The tip of this design sweeps upward and comes to a definite point, which allows you to stab into the hide and cut a pattern. The pattern is the initial cut you make down each leg, around the hocks and up the belly before you start removing the skin. You can skin your animal with a clip-point knife, but due to the shape of the blade, they have more of a tendency to cut holes in the hide while skinning. If you’re just skinning your deer so you can cut it up, then it doesn’t matter if you skin it with your clip point knife.

If I could only carry one knife, this would be it.

DROP-POINT KNIFE

A drop-point knife is less likely to cut through the hide, and you can skin faster without being as careful. You’ll notice on a drop-point knife that the tip doesn’t sweep upwards like a clippoint knife. Although I can’t explain the mechanics of why, you’ll simply cut through the hide less often while skinning with a drop-point knife than with a clip-point knife.

For caping out big game heads and skinning the feet and toes on bears, you’ll want a caping knife. I prefer one like the Cub Bear from Knives of Alaska because of its distinct point and narrow,  short blade.

For caping out big game heads and skinning the feet and toes on bears, you’ll want a caping knife. I prefer one like the Cub Bear from Knives of Alaska because of its distinct point and narrow, short blade.

CAPING KNIFE

If you plan to mount the animal head, you’ll want to carry a caping knife. A caping knife has a shorter, thinner blade with a definite point. This allows you to make intricate cuts around the eyes and lips of your trophy, as well as when skinning the feet on bears.
BONING KNIFE

When I was a kid, we’d use a hunting knife for this job, but while working in beef production plants, I discovered what a real boning knife could do. I took what I learned there and applied it in my outdoor world.

To get a clean bone (which means to remove all the meat) you’ll want a semi-flexible knife. You don’t want it too flimsy or you won’t be able to control the blade while working. I favor a 6-inch boning knife, but have buddies who favor a 5-inch blade. I favor a semiflex, but some people prefer a superflex blade. It’s a matter of preference.

I favor a thin fold-up knife. I don’t like thick, bulky ones, and most of Puma’s fold-up knives are thin and sleek.

I favor a thin fold-up knife. I don’t like thick, bulky ones, and most of Puma’s fold-up knives are thin and sleek.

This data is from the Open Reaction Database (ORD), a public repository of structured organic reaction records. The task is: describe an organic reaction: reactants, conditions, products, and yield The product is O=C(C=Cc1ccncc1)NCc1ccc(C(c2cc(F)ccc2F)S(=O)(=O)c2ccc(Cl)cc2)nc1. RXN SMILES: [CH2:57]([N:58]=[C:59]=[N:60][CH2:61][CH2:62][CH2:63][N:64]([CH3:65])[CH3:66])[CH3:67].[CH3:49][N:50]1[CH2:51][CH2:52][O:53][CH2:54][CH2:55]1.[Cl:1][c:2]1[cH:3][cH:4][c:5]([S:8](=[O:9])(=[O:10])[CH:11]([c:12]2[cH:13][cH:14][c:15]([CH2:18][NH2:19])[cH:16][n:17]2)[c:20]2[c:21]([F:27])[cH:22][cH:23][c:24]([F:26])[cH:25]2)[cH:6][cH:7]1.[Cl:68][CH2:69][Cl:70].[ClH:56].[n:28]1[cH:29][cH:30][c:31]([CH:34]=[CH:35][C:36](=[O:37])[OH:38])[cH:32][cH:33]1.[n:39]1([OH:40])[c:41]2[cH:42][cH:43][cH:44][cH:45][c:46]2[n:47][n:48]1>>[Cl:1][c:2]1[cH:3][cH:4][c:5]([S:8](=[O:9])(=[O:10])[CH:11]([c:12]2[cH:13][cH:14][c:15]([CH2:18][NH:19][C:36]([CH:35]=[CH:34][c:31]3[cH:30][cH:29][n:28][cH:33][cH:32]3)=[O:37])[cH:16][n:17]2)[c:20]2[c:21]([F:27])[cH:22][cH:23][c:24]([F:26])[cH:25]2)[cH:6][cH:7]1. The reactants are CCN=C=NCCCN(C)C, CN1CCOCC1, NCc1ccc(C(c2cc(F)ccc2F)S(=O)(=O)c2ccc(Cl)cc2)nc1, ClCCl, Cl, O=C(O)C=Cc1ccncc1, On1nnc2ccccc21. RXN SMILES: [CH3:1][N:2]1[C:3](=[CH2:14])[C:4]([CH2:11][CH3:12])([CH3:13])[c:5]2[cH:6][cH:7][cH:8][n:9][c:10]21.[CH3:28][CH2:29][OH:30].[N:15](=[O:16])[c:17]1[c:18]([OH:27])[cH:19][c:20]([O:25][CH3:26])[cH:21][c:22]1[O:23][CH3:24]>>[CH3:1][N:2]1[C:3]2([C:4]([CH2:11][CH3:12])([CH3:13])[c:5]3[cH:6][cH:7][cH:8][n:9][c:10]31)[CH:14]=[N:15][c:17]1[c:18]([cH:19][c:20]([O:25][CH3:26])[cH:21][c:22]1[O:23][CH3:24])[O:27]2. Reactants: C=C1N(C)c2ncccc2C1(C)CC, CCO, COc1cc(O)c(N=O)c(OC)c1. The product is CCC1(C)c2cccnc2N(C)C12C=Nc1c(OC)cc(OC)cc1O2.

A SOFTER METAL BLADE is easier to sharpen, but it doesn’t stay sharp as long. A harder knife is more difficult to sharpen but will keep an edge longer. Again, it’s not a matter of right or wrong, just personal preference.

If you’ve hiked in 7 miles and shoot an elk, it’s nice to have a knife that will hold an edge long enough to skin him so you don’t have to carry a sharpening stone. For that reason, I favor a knife that is hard and will keep an edge but that is not insanely hard. Something of the hardness of a Knives of Alaska knife is perfect.

What about straight blade versus fold-ups? Again, it’s a matter of preference. I like both, and sometimes interchange at the drop of a hat. However, if you choose a folder, make sure it has a locking blade so it doesn’t close on your hand while working, although nearly all folders are lock blades now.

There are several good manufacturers on the market. Choose which brand you prefer, and then pick one with the task-specific designs that I’ve listed above. And after you’ve made your selection, happy hunting! ASJ

Knives of Alaska makes several excellent products. The Legacy (top) is a skinning knife with a shorter blade and a full handle to give you total knife control. The Pronghorn is a clip-point style that makes it ideal for difficult initial incision cuts. (RON SPOMER OUTDOORS PHOTO)

Knives of Alaska makes several excellent products. The Legacy (top) is a skinning knife with a shorter blade and a full handle to give you total knife control. The Pronghorn is a clip-point style that makes it ideal for difficult initial incision cuts. (RON SPOMER OUTDOORS PHOTO)

Editor’s note: For more on this and other knife-related topics, see the author’s e-article “Knife Sharpening” (available on Amazon Kindle), and check out the YouTube videos on RonSpomerOutdoors.